Unfortunately, sexism isn’t just a factor in heterosexual relationships. LGBTQ folks grow up with the same societal messages of women’s worth and women’s sexuality, wrought with slut shaming and the valuing of masculine/butch over femme (even if that is not the value for women’s looks in mainstream culture). Lesbians have specific misogynist shaming games all their own, such as the idea that a lesbian who has never been with a man is a “gold-star lesbian” and, thus, more valuable. Bi and Pan women experience shaming from straight folks and lesbian and gay folks. We aren’t really queer, we aren’t able to be monogamous when we choose to be (and it is our choice), we are always open to threesomes, etc. Trans women experience complex versions of misogyny, which often includes a rejection by both men and women of their basic identity, making self-ownership of sexuality particularly complex. The cultural degradation of women’s sexuality plays out differently for women of various identities, but it’s always there obscuring empowerment and choice.

While society becomes more and more diverse, all of our bodies are still supposed to look the same. The body du jour. When I was young, we were supposed to be super thin, with big breasts. Now women are supposed to have big butts and hips, as well as breasts, with small waists. There are variations to this theme, but they all include “not good enough.” Shame about normal body hair is greater than ever, with the norm the expectation that women remove all or most pubic hair, as if an adult woman’s pubic region is supposed to look like that of an 11-year old child. Our bodies are wrong no matter how they look.

With all that pressure, it’s amazing that so many women do find the path to satisfying, empowered, completely consensual sex! There are so many layers of shame and falsity to remove before we can even know what we really want.

Sex recession or not, I believe that many women post-divorce or post-long-term relationship feel that they are just coming into really claiming their own sexuality. This is true for me. It is certainly a good time, once some time for healing has passed, to really explore sexuality deeply. There can be less worry about being perfect once you have been through the loss of a long-term relationship; once you know you are not, and will never be, perfect. Or more importantly, once you accept that fact, and start accepting yourself for who you are, and forgiving yourself for the mistakes you have made. As we age, for many of us there is less concern about looks, and more concern about other things, including good sex, as reasons for attraction to and involvement in a relationship. A perfect body, whatever that is, is absolutely not necessary for good sex. Or, to put it another way, our bodies are all perfect for good, fulfilling sex.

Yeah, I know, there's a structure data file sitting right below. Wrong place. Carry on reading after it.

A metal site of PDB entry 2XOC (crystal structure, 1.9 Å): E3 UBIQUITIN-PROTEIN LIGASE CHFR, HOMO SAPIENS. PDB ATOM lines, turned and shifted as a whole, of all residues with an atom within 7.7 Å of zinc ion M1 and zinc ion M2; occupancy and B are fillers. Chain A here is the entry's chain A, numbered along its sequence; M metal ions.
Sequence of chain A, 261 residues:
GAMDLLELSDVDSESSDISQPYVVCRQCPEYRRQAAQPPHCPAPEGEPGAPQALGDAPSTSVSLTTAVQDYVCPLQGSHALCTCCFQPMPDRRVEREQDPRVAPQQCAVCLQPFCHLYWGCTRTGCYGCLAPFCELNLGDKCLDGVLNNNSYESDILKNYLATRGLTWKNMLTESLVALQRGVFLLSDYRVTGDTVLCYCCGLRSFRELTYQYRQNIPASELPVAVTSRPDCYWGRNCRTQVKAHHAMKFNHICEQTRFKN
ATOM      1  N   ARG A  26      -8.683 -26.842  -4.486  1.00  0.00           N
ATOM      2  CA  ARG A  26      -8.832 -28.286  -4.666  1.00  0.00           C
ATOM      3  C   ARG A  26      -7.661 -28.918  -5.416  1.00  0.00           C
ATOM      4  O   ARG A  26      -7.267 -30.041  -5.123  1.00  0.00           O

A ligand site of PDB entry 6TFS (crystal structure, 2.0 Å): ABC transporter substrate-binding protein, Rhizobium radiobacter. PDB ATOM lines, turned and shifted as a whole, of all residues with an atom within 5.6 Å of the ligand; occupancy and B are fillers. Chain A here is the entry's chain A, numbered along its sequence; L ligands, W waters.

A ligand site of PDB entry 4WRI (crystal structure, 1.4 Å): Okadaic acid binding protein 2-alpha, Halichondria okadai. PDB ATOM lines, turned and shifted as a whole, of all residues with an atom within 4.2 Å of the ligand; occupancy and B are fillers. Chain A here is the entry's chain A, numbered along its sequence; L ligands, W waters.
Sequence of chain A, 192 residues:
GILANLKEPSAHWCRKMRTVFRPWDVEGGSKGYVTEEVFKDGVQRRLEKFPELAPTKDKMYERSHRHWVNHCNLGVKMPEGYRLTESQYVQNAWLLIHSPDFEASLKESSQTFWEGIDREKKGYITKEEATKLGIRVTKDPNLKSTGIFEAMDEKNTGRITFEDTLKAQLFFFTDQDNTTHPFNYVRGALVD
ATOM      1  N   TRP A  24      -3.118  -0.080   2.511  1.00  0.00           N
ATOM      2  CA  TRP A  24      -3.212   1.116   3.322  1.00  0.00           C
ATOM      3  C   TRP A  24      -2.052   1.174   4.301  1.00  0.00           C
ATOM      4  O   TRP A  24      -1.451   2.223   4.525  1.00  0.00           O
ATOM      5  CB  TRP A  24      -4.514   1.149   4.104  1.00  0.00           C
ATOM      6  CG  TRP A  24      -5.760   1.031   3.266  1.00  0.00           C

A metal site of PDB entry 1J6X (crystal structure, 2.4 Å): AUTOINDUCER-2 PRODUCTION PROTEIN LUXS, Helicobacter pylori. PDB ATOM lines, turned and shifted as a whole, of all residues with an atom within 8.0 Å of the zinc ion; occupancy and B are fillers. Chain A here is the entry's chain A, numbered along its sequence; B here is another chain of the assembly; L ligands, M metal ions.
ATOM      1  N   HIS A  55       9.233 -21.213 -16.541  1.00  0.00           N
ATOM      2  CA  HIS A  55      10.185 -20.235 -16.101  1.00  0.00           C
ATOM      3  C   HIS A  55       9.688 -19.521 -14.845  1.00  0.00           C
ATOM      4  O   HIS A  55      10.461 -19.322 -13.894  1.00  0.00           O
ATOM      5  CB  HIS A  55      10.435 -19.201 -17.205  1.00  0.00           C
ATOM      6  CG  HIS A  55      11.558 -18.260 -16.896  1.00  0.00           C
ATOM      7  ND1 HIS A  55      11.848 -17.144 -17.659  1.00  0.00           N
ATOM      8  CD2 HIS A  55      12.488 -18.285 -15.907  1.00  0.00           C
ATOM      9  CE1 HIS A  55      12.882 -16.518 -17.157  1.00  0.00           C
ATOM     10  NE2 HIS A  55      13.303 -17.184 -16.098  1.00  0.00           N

Sex is one of those things that can actually improve toward middle age. Physiologically, women over 40 often experience more intense orgasms. More importantly, however, is the maturity and empowerment factor. Learning what is most pleasurable and how to ask for what we like takes time, and a certain comfort level. My body is not what it used to be, with wrinkles in places I didn’t know could wrinkle and a need for twice as much exercise to get ½ as much results, but I like my body so much better than I ever did when I was young. It’s mine, and it has the ability to do so many wonderful things when I CHOOSE TO DO THEM. I have learned how to say no. While it is still uncomfortable to disappoint someone, I say no directly when I’m not interested. This seems so obvious, but it takes practice. I think saying no is part of saying yes. I have learned how to say yes, not just fall into something. I say what I want and what I need. I feel so much more in control of my body and my sexuality, owning my body, sharing it when I choose to, and pleasing myself when that is what I choose.

That’s the key, isn’t it? Owning our bodies and our pleasure, owning our sexuality. Good sex has much more to do with self-acceptance than anything else. The more we are in charge of our own bodies, the less we have to worry about a recession. The rest will take care of itself.

7 I like it
0 I don't like it